**I wrote this in about ten minutes one day and felt that it had some potential, but in the end I re-wrote almost everything, so I thought I would share what I had and let you decide if it had potential or not.
He pushed the sunglass back onto his face and stiffened the collar of his frock jacket up around his neck to keep the cold November chill at bay. He considered kneeling down and brushing the dead grass and leaves from off the grave marker, but then thought somebody could be watching and decided against it.
But who would be watching after nearly twenty years, he though to himself, resisting the urge to look around and see if anybody was indeed watching.
“Somebody.” Ben’s voice replied to the cold November breeze. “Maybe even him?” He nodded down toward the grave marker and then a sly smile cracked across his face showing the decaying teeth underneath. He then knelt down and brushed the dead leaves and grass away from the name on the marker, paying special attention to a clump of grass that stuck stubbornly to the letter Y in the name Bradley. Then he stepped back and looked over his shoulder, first to his left and then to his right and finally straight ahead to read the name on the marker.
“Benjamin Bradley,” thundered a voice, stirring the old man from his trance, causing a moment of fear as he heard his name being called out. “Was he a friend of yours?” A man asked as he stepped out from behind a broad oak tree and stood next to Ben.
Ben, unsure how to answer, simply nodded his head, trying to build up the courage to form the words in his throat. “Yes, from long ago – twenty years, as a matter of fact – from another time,” and place, Ben wanted to say but resisted.
Instinctively Ben looked over at the man standing next to him, wondering if he knew that the name on the grave marker and the man standing next to him were one-in-same and was the stranger simply playing with him or if he was indeed ignorant of the fact that he was talking to a dead man.
The man wore a simple tan long coat that hid every physical detail about him from the neck down. His eyes were covered in a dark tinted glass, much like the ones Ben was wearing, even though it was close to dusk and a late afternoon fog had encased the town earlier that afternoon.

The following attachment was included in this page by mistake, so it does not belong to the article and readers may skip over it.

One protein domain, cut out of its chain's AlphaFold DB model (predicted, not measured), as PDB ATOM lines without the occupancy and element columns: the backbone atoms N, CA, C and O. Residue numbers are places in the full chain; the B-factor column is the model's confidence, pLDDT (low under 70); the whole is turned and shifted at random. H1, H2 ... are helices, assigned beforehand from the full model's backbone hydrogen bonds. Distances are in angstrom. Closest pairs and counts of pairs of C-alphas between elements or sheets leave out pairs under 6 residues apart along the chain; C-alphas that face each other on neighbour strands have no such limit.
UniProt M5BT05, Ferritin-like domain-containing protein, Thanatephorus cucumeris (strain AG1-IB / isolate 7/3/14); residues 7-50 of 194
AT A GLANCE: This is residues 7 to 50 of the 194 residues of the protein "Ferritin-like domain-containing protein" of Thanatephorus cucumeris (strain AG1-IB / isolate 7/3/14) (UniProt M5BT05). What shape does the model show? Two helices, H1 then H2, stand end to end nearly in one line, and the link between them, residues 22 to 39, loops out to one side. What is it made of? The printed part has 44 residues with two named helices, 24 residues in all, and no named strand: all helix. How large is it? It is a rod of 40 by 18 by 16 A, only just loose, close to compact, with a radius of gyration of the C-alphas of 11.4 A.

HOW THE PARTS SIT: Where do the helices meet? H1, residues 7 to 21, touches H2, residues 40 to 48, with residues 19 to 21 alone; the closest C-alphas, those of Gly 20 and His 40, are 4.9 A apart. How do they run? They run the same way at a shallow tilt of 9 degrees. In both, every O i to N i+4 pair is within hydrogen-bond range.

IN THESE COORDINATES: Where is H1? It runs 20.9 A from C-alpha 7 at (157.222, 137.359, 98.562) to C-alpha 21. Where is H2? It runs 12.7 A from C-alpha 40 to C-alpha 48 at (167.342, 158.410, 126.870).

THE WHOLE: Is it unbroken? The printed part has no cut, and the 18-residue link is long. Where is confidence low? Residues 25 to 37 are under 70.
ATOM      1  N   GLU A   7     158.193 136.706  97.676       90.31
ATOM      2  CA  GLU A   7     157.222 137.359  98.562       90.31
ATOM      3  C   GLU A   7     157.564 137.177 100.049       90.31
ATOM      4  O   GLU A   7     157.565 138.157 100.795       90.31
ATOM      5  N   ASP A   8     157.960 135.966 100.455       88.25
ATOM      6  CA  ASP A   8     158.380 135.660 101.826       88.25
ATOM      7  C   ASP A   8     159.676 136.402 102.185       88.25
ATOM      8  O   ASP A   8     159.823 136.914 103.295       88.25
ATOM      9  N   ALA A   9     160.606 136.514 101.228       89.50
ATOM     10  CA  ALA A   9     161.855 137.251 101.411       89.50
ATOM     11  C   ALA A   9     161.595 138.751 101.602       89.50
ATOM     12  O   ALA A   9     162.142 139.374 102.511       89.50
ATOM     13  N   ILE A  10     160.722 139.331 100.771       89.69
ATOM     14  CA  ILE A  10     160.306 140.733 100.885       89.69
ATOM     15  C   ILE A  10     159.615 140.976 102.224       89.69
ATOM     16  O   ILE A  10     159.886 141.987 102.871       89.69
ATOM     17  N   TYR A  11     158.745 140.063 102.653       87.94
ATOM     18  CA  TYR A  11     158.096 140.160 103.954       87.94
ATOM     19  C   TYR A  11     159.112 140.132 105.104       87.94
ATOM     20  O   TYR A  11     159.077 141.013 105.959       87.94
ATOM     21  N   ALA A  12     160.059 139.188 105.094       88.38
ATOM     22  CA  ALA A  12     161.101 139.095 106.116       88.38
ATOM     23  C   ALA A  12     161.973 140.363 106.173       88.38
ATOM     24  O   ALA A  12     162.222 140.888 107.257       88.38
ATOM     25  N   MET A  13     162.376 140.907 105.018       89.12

“Twenty years, that’s about how long I have been in town. And in all those years I have never seen one person come to ‘Ol Ben’s grave that personally knew him.” The stranger looked down at the marker, his eyes dancing back and forth under his sunglasses as if he were reading the name Benjamin Bradley over and over again.
“Come here often?” Ben asked, suddenly feeling an overwhelming urge to leave, to run away before something bad happened and there would be no escape.
“Of course ‘Ol Ben doesn’t get hardly any foot traffic from the people in town.” The stranger said, ignoring Ben’s question. “Allister Night,” he said unexpectedly, blurting his name out as he spun around to face Ben, extending out his hand.
“Billy,” Ben said, fumbling to come up with a last name, deciding to leave it at Billy.
“Billy, it’s a pleasure to meet any friend of Ben’s. A friend of Ben’s is a friend of mine.” The stranger said, shaking Ben’s hand with two strong shakes before letting go and plunging his ash white hands back into the pocket of his long jacket.
Ben tried to hold back his surprise at the strangers’ unusual greeting, wondering if he knew the man from twenty years before. Even though the man’s eyes were hidden behind his sunglasses, Ben struggled with the rest of the man’s features, failing, in the end, to put a name with the face.